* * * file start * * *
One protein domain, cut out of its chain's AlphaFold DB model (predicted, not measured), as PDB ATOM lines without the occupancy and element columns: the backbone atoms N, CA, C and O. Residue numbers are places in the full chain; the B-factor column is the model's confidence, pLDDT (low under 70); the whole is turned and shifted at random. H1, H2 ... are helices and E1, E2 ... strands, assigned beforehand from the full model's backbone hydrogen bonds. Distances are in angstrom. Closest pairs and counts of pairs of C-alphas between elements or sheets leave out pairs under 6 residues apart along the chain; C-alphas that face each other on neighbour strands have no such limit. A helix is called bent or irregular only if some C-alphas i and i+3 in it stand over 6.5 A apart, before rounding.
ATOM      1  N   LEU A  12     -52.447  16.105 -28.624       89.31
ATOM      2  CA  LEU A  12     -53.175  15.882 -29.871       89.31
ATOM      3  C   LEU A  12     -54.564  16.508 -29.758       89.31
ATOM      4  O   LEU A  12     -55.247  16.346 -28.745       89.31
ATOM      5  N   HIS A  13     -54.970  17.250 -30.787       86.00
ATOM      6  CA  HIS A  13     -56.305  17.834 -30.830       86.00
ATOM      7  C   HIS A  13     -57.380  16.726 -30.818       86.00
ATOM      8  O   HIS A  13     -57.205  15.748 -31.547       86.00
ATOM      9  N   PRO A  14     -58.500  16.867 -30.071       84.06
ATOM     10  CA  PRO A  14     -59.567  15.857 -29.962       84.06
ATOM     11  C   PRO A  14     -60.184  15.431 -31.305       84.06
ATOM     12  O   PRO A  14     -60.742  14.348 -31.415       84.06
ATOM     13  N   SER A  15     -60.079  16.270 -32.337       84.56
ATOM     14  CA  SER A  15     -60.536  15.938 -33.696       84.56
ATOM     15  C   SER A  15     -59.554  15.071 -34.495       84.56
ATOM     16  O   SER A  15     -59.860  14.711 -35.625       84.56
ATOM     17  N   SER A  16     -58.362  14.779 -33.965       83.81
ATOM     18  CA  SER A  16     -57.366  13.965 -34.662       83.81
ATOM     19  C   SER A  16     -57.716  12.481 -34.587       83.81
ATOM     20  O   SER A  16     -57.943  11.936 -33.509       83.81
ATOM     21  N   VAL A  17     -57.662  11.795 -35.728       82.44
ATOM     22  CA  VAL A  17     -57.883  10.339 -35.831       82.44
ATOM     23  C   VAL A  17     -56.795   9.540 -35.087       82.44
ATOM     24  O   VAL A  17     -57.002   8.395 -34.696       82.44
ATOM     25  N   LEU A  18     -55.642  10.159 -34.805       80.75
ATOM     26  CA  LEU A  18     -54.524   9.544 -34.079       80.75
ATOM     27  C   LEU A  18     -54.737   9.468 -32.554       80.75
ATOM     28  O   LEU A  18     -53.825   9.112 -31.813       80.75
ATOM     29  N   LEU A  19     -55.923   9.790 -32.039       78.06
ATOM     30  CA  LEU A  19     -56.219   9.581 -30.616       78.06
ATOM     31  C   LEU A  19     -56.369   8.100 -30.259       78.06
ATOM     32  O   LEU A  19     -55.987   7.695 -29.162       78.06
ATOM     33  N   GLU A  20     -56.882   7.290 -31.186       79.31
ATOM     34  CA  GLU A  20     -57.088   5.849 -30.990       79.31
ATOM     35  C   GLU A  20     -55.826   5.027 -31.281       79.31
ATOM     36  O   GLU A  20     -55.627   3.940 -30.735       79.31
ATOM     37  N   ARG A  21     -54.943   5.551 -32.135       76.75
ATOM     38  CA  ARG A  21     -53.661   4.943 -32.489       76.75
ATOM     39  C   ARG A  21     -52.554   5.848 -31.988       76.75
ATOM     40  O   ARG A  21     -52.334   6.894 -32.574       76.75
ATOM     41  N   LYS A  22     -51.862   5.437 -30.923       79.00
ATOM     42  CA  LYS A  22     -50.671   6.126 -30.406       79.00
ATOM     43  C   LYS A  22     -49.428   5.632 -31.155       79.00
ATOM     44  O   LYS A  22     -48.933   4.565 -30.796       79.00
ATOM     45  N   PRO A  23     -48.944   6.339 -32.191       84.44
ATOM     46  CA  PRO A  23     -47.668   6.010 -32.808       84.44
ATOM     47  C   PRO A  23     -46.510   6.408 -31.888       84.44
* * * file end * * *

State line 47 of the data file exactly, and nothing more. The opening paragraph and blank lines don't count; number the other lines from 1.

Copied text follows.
ATOM     47  C   PRO A  23     -46.510   6.408 -31.888       84.44